Regional birds sent to lab to be tested for avian flu
By Megan Gannon
Last Friday morning, Gay Sheffield was packing a cooler in the science lab at the University of Alaska Fairbanks’ Northwest Campus in Nome. She was not preparing for a weekend at camp. Rather, she was sending frozen birds, including a rare spectacled eider, to the U.S. Geological Survey National Wildlife Health Center to be tested for avian influenza.
Sheffield, who is an agent for UAF Alaska Sea Grant’s Marine Advisory Program, has been fielding local concerns over the last several weeks about a highly pathogenic strain of the virus that has been spreading through domestic poultry and wild birds in North America. Health officials say that the risk to humans remains low, with only one confirmed infection in a person in the U.S, but at least 40 million birds have now been killed in domestic flocks where infections were detected across the country. The spread of the virus is not nearly as well monitored in wild birds, but it has been detected in several species in Alaska, and even in foxes.
Without a campaign to actively test birds in the Bering Strait region, state and federal agencies are relying on reports from the public about sick and dead birds. Several opportunities presented themselves this past week.
Most notably, a strangely behaving spectacled eider was reported at Fort Davis. This striking duck, which is on the Endangered Species List, has a green head and white eye patches that make it look like it’s wearing glasses. Sheffield got a call late one night after someone’s dog grabbed the duck, which the caller reported was already acting lethargic. That frozen duck specimen was sitting alongside a few other birds Sheffield had collected. She had a pair of half-processed murres sent in by subsistence hunters from Savoonga who were concerned about a green discoloration of the meat. She also had a glaucus gull, found near death in the surf at Safety Sound.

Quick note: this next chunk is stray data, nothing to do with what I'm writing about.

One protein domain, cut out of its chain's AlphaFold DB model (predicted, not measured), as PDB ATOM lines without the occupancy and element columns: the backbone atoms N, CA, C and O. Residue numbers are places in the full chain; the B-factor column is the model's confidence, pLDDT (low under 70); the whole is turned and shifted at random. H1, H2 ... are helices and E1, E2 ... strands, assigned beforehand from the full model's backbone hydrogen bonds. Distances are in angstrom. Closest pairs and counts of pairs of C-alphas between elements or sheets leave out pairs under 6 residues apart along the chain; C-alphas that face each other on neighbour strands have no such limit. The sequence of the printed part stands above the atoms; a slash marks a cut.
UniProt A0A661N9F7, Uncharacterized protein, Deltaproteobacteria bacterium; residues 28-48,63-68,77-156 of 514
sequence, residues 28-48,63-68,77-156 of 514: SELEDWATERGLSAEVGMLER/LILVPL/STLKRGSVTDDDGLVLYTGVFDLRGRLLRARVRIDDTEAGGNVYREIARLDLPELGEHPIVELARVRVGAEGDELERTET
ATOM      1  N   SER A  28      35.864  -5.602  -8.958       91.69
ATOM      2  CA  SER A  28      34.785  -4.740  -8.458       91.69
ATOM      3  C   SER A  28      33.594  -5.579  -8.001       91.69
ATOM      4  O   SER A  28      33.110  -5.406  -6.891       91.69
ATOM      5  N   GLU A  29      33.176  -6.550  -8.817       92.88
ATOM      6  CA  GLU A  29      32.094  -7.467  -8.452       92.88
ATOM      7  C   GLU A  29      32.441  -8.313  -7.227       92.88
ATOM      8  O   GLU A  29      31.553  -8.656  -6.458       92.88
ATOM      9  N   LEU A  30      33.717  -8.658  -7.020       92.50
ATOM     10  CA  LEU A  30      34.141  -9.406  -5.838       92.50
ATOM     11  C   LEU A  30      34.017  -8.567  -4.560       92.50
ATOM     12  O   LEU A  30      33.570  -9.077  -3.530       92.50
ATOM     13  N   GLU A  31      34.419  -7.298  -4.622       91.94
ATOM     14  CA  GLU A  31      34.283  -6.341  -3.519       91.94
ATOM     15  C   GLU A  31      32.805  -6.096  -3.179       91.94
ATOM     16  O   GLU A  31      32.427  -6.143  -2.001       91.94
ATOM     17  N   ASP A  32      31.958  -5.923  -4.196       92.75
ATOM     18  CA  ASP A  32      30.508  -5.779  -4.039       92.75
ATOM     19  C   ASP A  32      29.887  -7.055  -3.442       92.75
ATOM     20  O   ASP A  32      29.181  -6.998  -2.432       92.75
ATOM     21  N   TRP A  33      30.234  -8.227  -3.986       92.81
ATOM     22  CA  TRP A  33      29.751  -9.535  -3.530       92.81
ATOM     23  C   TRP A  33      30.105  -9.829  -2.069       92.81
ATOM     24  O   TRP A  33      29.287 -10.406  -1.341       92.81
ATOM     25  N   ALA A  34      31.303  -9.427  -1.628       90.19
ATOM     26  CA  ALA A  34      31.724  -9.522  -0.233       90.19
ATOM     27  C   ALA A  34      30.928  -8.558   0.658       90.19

Her work for the weekend wasn’t finished Friday. On Saturday, Sheffield was out enjoying the Midnight Sun Festival with other Nomeites when she got a call from a parade-goer. A skinny, weak and confused looking crested auklet had wandered into the parade action on Front Street.
Crested auklets—prized for their meat, eggs, and their tangerine-orange bills and dangling crest of feathers on their heads—are usually found offshore and in colonies on islands like Little Diomede this time of year. It was strange for the bird to be in Nome, and even stranger for it to show up in the middle of a parade, Sheffield said. The bird was still warm when this reporter stopped by the lab Saturday as Sheffield prepared to freeze it and send it away for tests, which she hoped would provide answers.
In the latest update to its list of avian flu confirmations, the Alaska State Veterinarian’s office has said that infections have been confirmed in the Bethel area and the Yukon Delta in several species, including glaucous gulls, Sabine’s gulls, brants and cackling geese. Those confirmations, however, lagged days or weeks behind reports of birds that were showing signs of sickness.
To report unusual observations and concerns about birds, call the U.S. Fish and Wildlife Service Alaska Sick/Dead Bird Hotline at 1-866-527-3358. Reports can also be posted to the Local Environmental Observer Network, www.leonetwork.org or locally to Gay Sheffield, UAF Alaska Sea Grant at (907) 434-1149. Foxes or other wild mammals behaving abnormally or found dead can be reported to the Alaska Department of Fish and Game at firstname.lastname@example.org.